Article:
U.S. states whose health care systems aggressively target intimate partner violence (IPV) have lower diagnosis rates of HIV among women.

Intimate partner violence includes offenses such as rape, physical assault, sexual assault and stalking.

Publishing their findings in the Annals of Epidemiology, researchers analyzed HIV diagnosis rates in 49 states plus the District of Columbia from 2010 to 2015 according to Centers for Disease Control and Prevention (CDC) records. They also looked at 2010 to 2012 rates of intimate partner violence reported to the National Intimate Partner and Sexual Violence Survey—which is overseen by the CDC—in these jurisdictions.

The researchers scored the intimate partner violence policies of state health care systems on training, screening, mandated reporting, specific protocols and whether they prohibited insurers from raising premiums or denying health coverage to individuals with a history of intimate partner violence.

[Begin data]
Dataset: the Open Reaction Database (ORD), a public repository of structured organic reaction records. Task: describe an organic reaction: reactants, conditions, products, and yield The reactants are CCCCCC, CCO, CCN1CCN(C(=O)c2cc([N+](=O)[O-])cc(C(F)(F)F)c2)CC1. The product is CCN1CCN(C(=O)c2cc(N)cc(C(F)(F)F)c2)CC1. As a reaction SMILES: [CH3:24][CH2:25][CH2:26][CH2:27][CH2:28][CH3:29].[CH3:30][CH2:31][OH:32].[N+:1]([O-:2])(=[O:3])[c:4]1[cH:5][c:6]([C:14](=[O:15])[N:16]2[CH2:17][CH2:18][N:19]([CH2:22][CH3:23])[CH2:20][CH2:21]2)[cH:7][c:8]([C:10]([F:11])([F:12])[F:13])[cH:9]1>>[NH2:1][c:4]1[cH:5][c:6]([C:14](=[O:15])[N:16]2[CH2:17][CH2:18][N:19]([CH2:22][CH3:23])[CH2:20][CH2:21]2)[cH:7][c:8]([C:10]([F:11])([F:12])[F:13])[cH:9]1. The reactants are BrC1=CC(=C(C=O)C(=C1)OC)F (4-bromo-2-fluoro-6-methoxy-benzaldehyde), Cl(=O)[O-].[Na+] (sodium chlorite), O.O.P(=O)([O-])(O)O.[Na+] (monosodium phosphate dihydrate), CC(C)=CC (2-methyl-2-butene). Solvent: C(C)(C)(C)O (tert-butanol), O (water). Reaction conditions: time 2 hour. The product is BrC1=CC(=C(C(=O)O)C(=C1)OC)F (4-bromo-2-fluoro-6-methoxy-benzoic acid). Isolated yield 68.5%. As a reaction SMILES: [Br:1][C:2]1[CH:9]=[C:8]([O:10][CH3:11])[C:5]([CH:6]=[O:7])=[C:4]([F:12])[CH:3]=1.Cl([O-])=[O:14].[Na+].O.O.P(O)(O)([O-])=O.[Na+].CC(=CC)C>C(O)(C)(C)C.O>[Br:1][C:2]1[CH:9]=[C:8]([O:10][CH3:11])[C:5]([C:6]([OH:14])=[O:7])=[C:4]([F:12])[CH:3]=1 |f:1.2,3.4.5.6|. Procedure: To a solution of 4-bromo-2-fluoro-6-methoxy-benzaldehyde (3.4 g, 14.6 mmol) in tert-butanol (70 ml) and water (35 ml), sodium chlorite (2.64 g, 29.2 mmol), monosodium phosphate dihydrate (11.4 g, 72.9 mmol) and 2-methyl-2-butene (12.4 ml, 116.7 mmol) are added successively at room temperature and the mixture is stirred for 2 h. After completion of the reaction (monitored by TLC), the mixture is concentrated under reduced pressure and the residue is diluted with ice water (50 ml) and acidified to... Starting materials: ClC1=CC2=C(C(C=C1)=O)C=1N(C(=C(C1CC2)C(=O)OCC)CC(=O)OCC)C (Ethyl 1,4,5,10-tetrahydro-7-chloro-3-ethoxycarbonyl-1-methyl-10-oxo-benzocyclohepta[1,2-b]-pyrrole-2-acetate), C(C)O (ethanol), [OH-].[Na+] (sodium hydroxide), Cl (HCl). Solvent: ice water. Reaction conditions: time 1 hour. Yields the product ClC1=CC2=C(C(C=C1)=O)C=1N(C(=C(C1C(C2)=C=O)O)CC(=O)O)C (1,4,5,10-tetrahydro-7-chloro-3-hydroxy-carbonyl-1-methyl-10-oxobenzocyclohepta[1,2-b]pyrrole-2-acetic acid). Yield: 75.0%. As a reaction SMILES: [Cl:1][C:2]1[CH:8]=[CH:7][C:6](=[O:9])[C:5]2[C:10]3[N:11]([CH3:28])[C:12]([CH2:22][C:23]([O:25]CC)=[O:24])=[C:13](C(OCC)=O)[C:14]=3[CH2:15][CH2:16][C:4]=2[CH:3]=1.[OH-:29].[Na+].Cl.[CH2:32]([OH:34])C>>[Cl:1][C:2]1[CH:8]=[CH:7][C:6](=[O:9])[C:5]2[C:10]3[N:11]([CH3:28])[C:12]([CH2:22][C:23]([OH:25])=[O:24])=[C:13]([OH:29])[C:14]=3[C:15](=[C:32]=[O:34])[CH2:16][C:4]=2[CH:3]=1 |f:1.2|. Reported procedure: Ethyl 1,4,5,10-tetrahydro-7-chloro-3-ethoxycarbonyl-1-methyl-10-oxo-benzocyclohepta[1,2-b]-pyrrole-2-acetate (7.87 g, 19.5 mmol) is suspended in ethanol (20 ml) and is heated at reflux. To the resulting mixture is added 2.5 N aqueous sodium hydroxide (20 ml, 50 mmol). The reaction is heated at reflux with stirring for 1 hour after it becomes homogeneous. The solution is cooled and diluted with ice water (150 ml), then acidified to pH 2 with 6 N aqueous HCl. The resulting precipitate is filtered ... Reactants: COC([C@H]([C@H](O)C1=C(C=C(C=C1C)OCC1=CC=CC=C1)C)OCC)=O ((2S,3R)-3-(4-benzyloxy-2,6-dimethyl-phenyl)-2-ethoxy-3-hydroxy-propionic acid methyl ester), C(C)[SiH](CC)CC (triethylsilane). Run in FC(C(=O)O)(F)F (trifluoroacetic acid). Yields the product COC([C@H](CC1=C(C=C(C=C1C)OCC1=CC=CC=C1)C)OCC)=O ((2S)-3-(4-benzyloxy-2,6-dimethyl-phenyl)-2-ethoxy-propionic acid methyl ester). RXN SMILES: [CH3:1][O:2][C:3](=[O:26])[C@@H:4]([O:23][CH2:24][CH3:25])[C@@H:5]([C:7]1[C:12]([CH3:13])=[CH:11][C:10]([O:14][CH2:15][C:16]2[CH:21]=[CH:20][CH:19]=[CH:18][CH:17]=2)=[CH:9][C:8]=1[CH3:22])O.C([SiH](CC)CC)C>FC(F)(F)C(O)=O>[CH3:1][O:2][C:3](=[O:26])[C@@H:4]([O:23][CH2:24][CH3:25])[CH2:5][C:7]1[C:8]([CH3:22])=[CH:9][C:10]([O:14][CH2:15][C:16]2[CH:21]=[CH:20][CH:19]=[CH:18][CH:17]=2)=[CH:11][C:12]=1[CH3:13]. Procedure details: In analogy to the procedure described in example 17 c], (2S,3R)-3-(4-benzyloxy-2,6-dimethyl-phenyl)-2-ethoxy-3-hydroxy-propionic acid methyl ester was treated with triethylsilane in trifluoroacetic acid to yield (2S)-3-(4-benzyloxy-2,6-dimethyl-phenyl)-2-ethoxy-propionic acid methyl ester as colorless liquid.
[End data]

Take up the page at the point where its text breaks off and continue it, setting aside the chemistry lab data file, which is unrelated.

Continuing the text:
Diagnosis rates were higher among women in states that scored lower on these criteria.

“These results strengthen the argument that HIV is associated with intimate partner violence and the data shows this association is not isolated to a few specific areas but a problem across the United States,” Tiara Willie, PhD, the study’s lead author who recently earned her doctorate from the Yale School of Public Health, said in a press release. “It is our hope that state policymakers will see that IPV policies are effective and will implement more policies that address HIV prevention for women in abusive relationships.”

To read a press release about the study, click here.

To read the study abstract, click here.